For the mid-terms, I usually took out about 7 to 8 hours to study for them the day before. Usually, I'd go from afternoon to midnight the day before the mid-term, and just go to the library and read the textbook. Every time the textbook presented a problem or gave a sample, I worked it out on a piece of paper, and kept on re-reading the same section until I fully understood it (math is the type of class where memorizing is completely useless. You've gotta understand it).

            For the final, which was cumulative, I ended up doing the same thing, except taking up three days (and about 21 to 24 hours of total study time).

            I was pretty surprised with how I did. I figured I'd get by with a 70 to 80 average (C or B), but ended up getting one of the highest grades in the class.

            Finding directional derivatives and parameterizing arclengths is fun!


            Forgot to mention: When reading the book, I'm always making an outline as I read along. Nothing detailed--just a list of section titles and perhaps a few essential equations. After I'm done with one part, I go back and review my outline. If I don't remember any part of that outline, I go back and re-read that part.
            Last edited by DirectPixel; Sat 30th Jul '05, 1:15pm.
            :)

            Comment


            • #7
              I use my tablet PC to take handwritten notes. Most tablets (including mine) have microphone arrays built in designed to record lectures and similar situations, although I don't use mine for that.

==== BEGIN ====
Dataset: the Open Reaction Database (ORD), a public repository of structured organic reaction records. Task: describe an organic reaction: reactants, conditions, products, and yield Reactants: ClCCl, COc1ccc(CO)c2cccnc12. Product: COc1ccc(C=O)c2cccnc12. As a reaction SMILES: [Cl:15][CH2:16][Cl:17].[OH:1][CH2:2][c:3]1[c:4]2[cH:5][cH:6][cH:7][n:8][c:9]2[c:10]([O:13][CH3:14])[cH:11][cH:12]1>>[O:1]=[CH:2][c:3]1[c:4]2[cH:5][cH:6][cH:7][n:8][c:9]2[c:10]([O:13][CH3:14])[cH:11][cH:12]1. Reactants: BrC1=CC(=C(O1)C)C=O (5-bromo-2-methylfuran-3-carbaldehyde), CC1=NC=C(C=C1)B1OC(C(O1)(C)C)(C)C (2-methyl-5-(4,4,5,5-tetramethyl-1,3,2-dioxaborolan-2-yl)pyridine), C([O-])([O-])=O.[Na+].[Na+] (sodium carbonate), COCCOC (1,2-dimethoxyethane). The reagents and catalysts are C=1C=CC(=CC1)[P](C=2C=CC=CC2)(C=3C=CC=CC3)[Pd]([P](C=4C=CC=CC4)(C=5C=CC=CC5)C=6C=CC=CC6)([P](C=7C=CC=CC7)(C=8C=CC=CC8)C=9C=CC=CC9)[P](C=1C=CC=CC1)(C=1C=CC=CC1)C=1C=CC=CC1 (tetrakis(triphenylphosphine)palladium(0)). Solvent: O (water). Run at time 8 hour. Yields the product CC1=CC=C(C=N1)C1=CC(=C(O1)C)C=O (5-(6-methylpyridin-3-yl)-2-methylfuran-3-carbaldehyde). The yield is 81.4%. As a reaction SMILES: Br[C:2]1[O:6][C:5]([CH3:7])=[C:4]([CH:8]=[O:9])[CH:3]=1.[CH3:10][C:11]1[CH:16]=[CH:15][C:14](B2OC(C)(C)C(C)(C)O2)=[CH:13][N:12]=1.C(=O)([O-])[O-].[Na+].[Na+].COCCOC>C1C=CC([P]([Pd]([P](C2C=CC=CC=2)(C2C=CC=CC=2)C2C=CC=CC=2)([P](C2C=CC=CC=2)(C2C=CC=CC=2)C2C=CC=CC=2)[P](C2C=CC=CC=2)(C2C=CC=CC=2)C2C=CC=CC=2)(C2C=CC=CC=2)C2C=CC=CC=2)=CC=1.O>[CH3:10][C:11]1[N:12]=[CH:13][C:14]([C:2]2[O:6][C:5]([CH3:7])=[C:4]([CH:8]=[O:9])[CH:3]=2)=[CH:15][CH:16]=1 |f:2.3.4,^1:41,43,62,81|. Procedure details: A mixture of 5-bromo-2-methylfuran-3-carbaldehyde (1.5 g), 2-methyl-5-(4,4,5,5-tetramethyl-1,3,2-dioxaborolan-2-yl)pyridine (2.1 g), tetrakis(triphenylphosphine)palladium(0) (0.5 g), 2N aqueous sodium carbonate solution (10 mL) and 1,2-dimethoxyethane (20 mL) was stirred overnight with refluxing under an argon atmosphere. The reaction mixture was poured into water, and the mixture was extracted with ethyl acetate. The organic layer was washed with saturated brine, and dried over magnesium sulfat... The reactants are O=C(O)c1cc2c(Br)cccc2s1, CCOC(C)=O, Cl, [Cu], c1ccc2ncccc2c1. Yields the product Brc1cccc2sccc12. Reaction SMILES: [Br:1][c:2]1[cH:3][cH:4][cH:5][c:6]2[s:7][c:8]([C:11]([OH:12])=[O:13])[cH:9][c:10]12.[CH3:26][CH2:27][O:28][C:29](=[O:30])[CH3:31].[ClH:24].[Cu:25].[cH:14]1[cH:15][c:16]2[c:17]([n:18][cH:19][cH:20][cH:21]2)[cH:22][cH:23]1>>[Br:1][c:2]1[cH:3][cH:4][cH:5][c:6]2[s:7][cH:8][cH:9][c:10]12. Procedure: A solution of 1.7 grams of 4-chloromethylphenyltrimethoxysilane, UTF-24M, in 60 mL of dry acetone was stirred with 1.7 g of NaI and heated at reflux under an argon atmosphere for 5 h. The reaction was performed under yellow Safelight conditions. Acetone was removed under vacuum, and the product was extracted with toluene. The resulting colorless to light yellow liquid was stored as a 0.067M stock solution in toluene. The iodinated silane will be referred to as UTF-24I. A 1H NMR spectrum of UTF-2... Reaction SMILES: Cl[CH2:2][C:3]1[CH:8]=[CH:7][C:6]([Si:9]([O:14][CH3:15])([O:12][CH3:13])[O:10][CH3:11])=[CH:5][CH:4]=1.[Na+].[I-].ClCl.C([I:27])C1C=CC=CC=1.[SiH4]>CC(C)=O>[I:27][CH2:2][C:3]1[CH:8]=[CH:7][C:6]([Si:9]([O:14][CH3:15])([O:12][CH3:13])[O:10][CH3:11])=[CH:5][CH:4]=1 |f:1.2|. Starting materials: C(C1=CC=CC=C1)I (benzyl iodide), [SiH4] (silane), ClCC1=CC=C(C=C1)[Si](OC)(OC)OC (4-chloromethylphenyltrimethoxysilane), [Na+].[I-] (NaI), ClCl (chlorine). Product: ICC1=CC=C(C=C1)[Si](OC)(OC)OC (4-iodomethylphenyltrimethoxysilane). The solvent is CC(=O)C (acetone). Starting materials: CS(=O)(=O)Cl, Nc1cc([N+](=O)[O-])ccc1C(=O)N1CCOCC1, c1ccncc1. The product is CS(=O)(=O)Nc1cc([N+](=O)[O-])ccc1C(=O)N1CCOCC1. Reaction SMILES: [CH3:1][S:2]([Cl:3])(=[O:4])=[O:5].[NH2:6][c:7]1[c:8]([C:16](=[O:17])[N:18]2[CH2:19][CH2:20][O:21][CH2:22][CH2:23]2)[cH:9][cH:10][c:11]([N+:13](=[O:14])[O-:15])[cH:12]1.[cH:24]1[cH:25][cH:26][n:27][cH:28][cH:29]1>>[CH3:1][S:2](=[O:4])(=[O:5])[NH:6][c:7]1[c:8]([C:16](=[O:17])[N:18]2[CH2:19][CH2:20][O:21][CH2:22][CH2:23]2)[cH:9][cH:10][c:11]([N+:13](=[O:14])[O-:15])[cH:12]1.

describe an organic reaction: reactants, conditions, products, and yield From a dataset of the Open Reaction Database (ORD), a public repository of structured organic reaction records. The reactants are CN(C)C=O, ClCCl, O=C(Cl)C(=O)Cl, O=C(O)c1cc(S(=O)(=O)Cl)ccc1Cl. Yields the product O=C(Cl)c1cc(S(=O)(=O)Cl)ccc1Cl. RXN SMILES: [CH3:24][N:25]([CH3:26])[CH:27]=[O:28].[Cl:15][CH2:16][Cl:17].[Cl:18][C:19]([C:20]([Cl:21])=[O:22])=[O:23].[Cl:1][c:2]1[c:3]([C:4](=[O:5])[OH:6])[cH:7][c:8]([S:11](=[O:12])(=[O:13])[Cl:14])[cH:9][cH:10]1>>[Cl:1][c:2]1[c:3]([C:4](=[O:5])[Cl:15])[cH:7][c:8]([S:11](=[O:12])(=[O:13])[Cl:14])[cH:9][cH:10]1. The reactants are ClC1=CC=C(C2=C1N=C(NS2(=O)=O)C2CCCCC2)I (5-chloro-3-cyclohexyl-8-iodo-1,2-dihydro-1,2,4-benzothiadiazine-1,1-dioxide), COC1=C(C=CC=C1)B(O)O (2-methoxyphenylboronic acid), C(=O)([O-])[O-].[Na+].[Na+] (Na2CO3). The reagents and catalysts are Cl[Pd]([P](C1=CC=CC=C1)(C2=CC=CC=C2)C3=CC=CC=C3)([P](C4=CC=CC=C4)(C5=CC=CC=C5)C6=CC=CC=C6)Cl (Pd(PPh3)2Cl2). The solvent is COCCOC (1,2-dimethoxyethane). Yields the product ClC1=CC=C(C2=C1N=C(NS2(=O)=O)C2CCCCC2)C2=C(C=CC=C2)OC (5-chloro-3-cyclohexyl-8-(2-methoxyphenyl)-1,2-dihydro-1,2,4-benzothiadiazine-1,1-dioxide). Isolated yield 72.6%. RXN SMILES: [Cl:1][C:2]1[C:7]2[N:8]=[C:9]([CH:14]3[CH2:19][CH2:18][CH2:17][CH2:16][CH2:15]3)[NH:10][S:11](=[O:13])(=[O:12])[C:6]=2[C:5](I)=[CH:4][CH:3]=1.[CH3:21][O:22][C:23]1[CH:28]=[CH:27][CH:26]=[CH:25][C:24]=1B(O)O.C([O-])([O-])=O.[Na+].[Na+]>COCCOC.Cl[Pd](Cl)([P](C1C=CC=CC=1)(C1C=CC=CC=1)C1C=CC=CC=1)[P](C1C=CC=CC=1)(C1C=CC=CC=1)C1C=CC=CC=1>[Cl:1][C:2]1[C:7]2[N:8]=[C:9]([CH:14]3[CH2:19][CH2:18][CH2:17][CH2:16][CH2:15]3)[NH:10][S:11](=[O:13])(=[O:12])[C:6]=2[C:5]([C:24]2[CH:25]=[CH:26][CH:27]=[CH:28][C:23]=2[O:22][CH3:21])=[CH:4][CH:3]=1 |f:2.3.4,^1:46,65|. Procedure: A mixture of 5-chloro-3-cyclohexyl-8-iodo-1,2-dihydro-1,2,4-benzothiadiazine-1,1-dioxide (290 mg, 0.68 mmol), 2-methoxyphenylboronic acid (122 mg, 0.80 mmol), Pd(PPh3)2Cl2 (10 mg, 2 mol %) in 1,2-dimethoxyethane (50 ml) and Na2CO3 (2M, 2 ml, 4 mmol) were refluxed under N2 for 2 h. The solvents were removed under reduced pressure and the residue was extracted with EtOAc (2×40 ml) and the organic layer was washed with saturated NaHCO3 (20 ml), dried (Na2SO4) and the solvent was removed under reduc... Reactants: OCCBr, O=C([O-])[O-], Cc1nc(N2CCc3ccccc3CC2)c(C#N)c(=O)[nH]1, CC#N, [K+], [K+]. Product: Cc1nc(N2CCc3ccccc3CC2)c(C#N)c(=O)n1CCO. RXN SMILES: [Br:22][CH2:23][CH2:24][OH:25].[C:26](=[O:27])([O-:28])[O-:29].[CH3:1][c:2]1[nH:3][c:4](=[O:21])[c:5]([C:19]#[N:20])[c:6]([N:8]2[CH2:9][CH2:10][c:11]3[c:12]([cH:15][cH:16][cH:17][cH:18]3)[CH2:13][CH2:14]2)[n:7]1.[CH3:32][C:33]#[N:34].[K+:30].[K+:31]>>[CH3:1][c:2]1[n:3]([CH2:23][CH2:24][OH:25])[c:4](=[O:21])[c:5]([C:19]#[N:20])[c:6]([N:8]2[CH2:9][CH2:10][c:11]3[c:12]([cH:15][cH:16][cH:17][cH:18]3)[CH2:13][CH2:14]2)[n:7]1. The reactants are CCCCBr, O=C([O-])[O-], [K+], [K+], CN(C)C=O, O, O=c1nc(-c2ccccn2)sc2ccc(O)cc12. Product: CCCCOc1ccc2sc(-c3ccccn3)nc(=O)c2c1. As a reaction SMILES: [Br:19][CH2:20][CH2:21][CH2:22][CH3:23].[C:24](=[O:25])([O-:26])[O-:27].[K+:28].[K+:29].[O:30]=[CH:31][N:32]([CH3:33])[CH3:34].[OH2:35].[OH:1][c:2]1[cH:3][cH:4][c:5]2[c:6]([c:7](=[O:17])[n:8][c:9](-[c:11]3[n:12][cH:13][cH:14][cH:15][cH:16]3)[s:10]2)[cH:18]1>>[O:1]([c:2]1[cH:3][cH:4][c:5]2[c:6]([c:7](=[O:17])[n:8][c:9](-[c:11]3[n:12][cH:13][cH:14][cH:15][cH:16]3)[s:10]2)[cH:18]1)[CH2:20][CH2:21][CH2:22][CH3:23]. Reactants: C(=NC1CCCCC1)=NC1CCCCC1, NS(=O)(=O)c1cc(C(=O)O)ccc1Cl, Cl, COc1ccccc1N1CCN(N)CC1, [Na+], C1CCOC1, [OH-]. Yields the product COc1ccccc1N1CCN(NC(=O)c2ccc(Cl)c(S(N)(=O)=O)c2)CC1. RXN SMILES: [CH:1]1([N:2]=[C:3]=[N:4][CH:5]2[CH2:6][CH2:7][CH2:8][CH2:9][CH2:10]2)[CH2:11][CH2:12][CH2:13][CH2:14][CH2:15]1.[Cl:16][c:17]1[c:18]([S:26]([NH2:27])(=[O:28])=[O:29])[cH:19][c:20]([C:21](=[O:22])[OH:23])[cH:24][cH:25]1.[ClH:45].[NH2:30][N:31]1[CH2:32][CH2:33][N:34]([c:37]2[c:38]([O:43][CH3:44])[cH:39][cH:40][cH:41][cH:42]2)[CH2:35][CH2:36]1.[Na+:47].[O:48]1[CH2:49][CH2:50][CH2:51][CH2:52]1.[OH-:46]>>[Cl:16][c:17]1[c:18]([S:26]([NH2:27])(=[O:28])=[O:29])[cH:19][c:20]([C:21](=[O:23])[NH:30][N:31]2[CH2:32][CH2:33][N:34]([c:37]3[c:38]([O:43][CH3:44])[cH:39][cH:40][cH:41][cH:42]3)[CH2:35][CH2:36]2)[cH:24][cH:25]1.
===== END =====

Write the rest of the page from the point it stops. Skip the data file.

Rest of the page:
The problem with making audio recordings is you have to listen to them in real-time, so recalling a 2 hour lecture takes 2 hours. You're also missing material drawn on an overhead, PowerPoint, whiteboard, etc. Finally, most people are visual learners, not auditory.
              --filburt1, vBulletin.org/vBulletinTemplates.com moderator
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              • #8
                Wow, that was pretty detailed...now how to make sure I read this everytime I have to do work -- I will subscribe to this thread.

                Also, the solution books, do you have to buy it seperately?
                Originally posted by DirectPixel
                Hmm... I'm not sure if this helps, but here's a story of how I recently studied for my Multivariable Calculus class.

                This class consisted of bi-weekly homework assignments (in which you were supposed to do a few problems each day and turn in the entire packet every other week) and three exams: two mid-terms and one final.

                What ended up happening for me was that I started sleeping through the classes, so eventually I didn't even bother waking up to go. All in all, I think I attended maybe 10 days of class out of an entire semester (mid-January to end of April).

                What I did for the homework was just copy the solutions from the solutions manual that I had. It allowed me to focus my attention on other classes (who wants to spend 2 hours doing Calculus homework everyday, anyways? ). It also gave me a sense of what's going to be on the test and where the class was that week.

                For the mid-terms, I usually took out about 7 to 8 hours to study for them the day before. Usually, I'd go from afternoon to midnight the day before the mid-term, and just go to the library and read the textbook. Every time the textbook presented a problem or gave a sample, I worked it out on a piece of paper, and kept on re-reading the same section until I fully understood it (math is the type of class where memorizing is completely useless. You've gotta understand it).